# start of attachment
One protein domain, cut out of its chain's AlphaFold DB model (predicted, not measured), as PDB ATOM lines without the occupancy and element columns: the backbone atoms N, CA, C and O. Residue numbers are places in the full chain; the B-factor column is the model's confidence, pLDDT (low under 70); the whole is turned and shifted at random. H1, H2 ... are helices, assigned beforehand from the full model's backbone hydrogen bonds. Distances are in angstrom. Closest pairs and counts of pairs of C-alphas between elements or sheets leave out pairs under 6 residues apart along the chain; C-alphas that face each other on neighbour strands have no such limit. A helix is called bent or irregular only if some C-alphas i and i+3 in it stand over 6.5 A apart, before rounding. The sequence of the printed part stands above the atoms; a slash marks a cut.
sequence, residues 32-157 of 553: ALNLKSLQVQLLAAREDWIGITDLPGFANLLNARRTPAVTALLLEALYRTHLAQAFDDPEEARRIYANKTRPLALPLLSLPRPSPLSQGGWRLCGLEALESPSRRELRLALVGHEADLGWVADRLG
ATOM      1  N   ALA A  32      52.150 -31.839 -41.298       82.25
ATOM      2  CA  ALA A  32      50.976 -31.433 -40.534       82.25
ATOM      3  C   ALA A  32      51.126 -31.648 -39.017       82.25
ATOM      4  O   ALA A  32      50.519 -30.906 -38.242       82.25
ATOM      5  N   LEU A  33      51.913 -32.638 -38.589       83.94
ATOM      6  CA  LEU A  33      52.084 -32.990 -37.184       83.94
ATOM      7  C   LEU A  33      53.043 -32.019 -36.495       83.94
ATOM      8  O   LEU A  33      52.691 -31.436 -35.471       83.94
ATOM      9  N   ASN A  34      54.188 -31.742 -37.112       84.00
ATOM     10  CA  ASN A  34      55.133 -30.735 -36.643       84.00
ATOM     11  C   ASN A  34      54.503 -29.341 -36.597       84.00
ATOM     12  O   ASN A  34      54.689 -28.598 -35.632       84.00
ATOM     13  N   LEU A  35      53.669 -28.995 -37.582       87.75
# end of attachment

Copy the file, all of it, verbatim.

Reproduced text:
One protein domain, cut out of its chain's AlphaFold DB model (predicted, not measured), as PDB ATOM lines without the occupancy and element columns: the backbone atoms N, CA, C and O. Residue numbers are places in the full chain; the B-factor column is the model's confidence, pLDDT (low under 70); the whole is turned and shifted at random. H1, H2 ... are helices, assigned beforehand from the full model's backbone hydrogen bonds. Distances are in angstrom. Closest pairs and counts of pairs of C-alphas between elements or sheets leave out pairs under 6 residues apart along the chain; C-alphas that face each other on neighbour strands have no such limit. A helix is called bent or irregular only if some C-alphas i and i+3 in it stand over 6.5 A apart, before rounding. The sequence of the printed part stands above the atoms; a slash marks a cut.
sequence, residues 32-157 of 553: ALNLKSLQVQLLAAREDWIGITDLPGFANLLNARRTPAVTALLLEALYRTHLAQAFDDPEEARRIYANKTRPLALPLLSLPRPSPLSQGGWRLCGLEALESPSRRELRLALVGHEADLGWVADRLG
ATOM      1  N   ALA A  32      52.150 -31.839 -41.298       82.25
ATOM      2  CA  ALA A  32      50.976 -31.433 -40.534       82.25
ATOM      3  C   ALA A  32      51.126 -31.648 -39.017       82.25
ATOM      4  O   ALA A  32      50.519 -30.906 -38.242       82.25
ATOM      5  N   LEU A  33      51.913 -32.638 -38.589       83.94
ATOM      6  CA  LEU A  33      52.084 -32.990 -37.184       83.94
ATOM      7  C   LEU A  33      53.043 -32.019 -36.495       83.94
ATOM      8  O   LEU A  33      52.691 -31.436 -35.471       83.94
ATOM      9  N   ASN A  34      54.188 -31.742 -37.112       84.00
ATOM     10  CA  ASN A  34      55.133 -30.735 -36.643       84.00
ATOM     11  C   ASN A  34      54.503 -29.341 -36.597       84.00
ATOM     12  O   ASN A  34      54.689 -28.598 -35.632       84.00
ATOM     13  N   LEU A  35      53.669 -28.995 -37.582       87.75